Deaths appear to be dropping, in line with the recent decline in hospitalizations.
David Montgomery

COVID wastewater data shows increased levels in many parts of the state 

Twin Cities metro update 

The total level of virus decreased by 13 percent last week compared to the previous week, according to the latest data from the Metropolitan Council and the University of Minnesota’s Genomic Center. Although the level of COVID-19 decreased this week and is lower than the level at the start of February, the level is still higher than where we were at this time in 2021 and 2022. 

COVID load in Twin Cities metro wastewater by year
While still far below peak load levels, the COVID levels in Twin Cities Metro wastewater are higher now than where were at this time in 2021 and 2022.
David Montgomery

XBB, a sublineage of BA.2, continues to be the dominant variant detected in the viral RNA load entering the Metro Plant. This week it comprised 77 percent of the viral load, up from 71 percent last week. The vast majority of the other samples (17 percent) were identified as BQ.1, a subvariant of BQ.5.   

Statewide update 

COVID levels in wastewater increased throughout much of the state, according to the latest data out of the University of Minnesota’s Wastewater SARS-CoV2 Surveillance Study. For the period ending on Feb. 5, only the study’s North East region saw four-week and one-week declines. The South Central and South East regions saw modest four-week decreases in COVID levels but increases in those levels over the prior week.  

The study’s Central and South West regions saw the largest four-week increases of 127 percent and 103 percent, respectively. The North West region saw the largest increase over the prior week at 98 percent. The Twin Cities metro experienced a four-week increase of 18 percent and a one-week increase of 12 percent. (This data lags the Met Council’s by a week, which results in the discrepancy between the two data sources for the Metro.)   

In an email communication to the APM Research Lab, the Minnesota Department of Health reports that, when it comes to sequencing case samples from across the state, “Omicron XBB lineages continue to show increases in our percentage of sequenced specimens, while BA.5 lineages appear on the cusp of losing their more than six-month dominance of the variant mix in Minnesota.” For the latest two-week reporting period ending on Jan. 28, “XBB lineages comprised 44 percent of sequenced specimens” in Minnesota, “compared to 19 percent in the last period.” 

CDC ups the number of high-risk counties, while much of state remains low risk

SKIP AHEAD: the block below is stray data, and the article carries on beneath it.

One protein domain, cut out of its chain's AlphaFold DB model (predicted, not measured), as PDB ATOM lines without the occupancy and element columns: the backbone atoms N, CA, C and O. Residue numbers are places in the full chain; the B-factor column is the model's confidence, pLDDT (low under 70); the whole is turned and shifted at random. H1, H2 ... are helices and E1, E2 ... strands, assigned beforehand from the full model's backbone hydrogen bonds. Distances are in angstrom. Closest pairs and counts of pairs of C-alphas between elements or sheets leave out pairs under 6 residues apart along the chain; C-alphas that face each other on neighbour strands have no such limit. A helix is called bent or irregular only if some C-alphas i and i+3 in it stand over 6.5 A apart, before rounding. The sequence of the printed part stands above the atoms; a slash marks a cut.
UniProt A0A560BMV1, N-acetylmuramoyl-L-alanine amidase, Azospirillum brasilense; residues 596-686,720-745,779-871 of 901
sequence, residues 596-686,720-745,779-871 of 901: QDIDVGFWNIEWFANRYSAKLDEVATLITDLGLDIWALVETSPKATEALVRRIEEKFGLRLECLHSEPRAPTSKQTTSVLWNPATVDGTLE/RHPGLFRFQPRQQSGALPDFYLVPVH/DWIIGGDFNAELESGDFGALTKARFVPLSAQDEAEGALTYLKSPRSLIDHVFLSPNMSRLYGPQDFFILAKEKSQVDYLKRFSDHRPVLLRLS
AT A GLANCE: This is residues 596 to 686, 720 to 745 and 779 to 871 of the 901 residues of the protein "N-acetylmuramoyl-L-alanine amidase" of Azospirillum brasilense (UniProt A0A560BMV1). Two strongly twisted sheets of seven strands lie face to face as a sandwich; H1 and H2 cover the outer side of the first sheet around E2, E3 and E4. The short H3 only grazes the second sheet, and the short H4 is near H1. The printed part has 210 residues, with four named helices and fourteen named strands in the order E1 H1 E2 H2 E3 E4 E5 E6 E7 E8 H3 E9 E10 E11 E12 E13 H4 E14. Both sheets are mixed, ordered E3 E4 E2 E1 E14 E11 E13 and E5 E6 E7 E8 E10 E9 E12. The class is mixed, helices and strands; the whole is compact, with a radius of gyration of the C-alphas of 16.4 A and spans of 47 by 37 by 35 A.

The map of Minnesota has more orange counties indicating “high risk” this week than at any other time since early September, according to the latest Centers for Disease Control and Prevention’s “Community Level” COVID-19 assessments. Six counties are rated high risk this week: Kanabec, Pope, Houston, Clearwater, Douglas and Stevens County. Last week, only Pope County was rated as high risk.  

The last time there were as many as six high-risk counties was in the assessments released on Sept. 1. Between then and now, there have been three weeks when the CDC rated five Minnesota counties as high risk. The most recent of those instances was on Dec. 8. 

Although the number of high-risk counties is higher, and people in those counties should take extra precautions, the overall map of Minnesota remains very green. Only 11 counties are rated medium risk this week. While that number is four more than last week, it is still roughly one-third the number of medium-risk counties in early- and mid-January.  

Given that other metrics show a relatively stable situation throughout the state, what is driving this uptick in high-risk counties? Four of the six high-risk counties — Kanabec, Pope, Houston and Clearwater — have case rates of 200 per 100,000 people or more and a rate of new COVID-19 hospital admissions of 10 or more per 100,000, which meets the CDC’s criteria for high risk. The two other counties, Douglas and Stevens, have a case rate that is fewer than 200 per 100,000, but they each have a COVID-19 hospital admissions rate of 20 per 100,000, which is the other criteria for the CDC to rate a county as high risk. (You can see the full set of criteria from the CDC here and the maps showing case rates and hospital admission rates on our website.) 

Because these case rates and hospitalization rates remain localized to the handful of relatively low-population counties rated high risk this week, they have not had a large impact on state-wide trends.  

This week 35 counties have case rates that meet the CDC’s definition of high transmission (weekly case rates of 100 or more cases per 100,000), a 46 percent increase from the number last week. This is the largest number of counties that meet this threshold in the last month. Nobles, Kanabec, Pope, Yellow Medicine, Watonwan, Houston and Clearwater counties have a weekly case rate that exceeds 200 per 100,000. Nobles, Pope and Yellow Medicine counties met this threshold last week.  

Forty-six counties meet the CDC’s definition of “substantial” transmission (weekly case rates of 50-99.9 per 100,000) this week. This number has remained relatively stable over the last six weeks.